The Bridge as it is applied to content writing – When writing content, writers have an opportunity to include accompanying material, such as photos, videos, quotes, biographies, interviews, tables, charts, almost any material that enhances the story or content. A video pertaining to the subject can be entertaining, yet give the reader a break from reading, a chance to think, or a chance to become more engaged with your material. Include visual aids. They are a way to tie thoughts together and enhance your content.
Spice up Your Content (Collision)
In music, a collision is a section of music that is meant to be dramatic. It breaks up the monotony of the song.
The Collision as it is applied to content writing – Spice up your content. Spark some kind of elevated emotion or interest in your content. This can be done with remarks or accompanying photos, videos, or quotes that create additional interest or drama. The collision is a little different than the bridge. The bridge is designed to validate your story. While the Collision can be used to validate your story, the Collision is designed to stir things up. The Collision can be a place where you could insert your candid and passionate opinion or plea. You could also use the Collision to share the opinion of someone else who has a strong opinion for or against your content. The Collision is an optional component that can be effective in keeping a reader’s attention.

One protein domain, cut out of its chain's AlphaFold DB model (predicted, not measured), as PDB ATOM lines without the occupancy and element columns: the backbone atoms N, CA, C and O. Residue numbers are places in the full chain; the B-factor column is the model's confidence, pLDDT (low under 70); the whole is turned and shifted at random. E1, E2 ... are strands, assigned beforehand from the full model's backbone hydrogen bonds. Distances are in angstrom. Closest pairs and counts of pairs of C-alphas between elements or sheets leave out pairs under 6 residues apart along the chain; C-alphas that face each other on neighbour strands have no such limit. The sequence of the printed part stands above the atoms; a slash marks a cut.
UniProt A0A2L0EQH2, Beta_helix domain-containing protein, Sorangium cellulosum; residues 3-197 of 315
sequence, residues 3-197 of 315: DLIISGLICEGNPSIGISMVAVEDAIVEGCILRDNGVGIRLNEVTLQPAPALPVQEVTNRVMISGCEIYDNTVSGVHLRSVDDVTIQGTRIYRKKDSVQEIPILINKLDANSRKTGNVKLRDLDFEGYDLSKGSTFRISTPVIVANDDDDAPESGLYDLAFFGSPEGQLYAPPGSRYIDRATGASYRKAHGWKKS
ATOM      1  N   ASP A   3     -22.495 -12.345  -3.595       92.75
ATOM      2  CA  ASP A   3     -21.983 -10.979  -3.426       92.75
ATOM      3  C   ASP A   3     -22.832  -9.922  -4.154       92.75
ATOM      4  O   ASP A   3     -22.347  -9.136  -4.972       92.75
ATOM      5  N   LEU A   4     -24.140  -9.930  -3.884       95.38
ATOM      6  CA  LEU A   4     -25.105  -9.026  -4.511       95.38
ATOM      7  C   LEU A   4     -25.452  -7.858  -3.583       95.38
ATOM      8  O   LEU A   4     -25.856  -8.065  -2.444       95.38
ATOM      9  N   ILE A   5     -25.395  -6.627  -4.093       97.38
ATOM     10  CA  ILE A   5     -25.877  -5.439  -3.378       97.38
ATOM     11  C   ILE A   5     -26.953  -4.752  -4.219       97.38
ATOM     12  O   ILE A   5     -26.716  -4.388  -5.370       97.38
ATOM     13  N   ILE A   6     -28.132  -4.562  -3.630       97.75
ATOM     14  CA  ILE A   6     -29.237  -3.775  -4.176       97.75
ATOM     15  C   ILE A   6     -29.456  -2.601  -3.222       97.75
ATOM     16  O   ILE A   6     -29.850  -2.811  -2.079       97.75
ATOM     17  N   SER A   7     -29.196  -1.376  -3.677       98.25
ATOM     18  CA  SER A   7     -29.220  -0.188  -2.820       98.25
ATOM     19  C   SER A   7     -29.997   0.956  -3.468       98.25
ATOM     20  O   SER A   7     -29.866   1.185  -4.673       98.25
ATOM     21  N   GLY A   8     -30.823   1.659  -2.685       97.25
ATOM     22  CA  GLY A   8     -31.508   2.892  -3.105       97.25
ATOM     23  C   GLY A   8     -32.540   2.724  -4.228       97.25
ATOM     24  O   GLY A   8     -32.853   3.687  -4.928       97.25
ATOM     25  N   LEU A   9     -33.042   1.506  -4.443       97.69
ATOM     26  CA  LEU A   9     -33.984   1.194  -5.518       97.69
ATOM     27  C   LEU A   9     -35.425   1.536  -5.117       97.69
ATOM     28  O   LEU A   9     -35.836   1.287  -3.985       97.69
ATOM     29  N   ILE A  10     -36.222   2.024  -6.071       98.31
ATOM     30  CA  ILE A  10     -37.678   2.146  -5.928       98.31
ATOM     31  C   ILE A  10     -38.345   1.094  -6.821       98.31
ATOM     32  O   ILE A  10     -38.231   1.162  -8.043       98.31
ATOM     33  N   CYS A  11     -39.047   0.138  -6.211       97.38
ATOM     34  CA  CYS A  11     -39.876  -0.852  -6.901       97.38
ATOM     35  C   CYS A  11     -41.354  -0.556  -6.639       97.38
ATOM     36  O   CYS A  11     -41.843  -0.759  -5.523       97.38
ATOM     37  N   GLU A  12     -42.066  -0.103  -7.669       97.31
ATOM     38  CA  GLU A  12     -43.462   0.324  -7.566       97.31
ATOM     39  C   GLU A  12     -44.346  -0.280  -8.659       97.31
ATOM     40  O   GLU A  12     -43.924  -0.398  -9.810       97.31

The End (Coda)
Rather than abruptly ending a song, musicians end a song in a number of ways. They may do a simple fade-out where the song ends on a progressively quiet note. They may sing a portion of the chorus or a portion of the verse. Or, they may sing an entirely different stanza designed specifically to be sang at the end of the song.
The Coda as it is applied to content writing – In writing, the writer wants to give a recap of the content. Summarize what was written and what you hope the reader gained from reading your story or content.
Write Like a Musician
As you can see, a lot of structure goes into writing a song. I hope that now you are able to write like a musician, applying the music writing techniques of song writing to content writing in a way that produces great content that readers want to read.
Anthony Floyd – artist and traveler around all world. Anthony has already visited 15 countries. His hobby is writing, so now he is a freelance writer in company where you can buy essay online. He likes to play on piano and listen to music.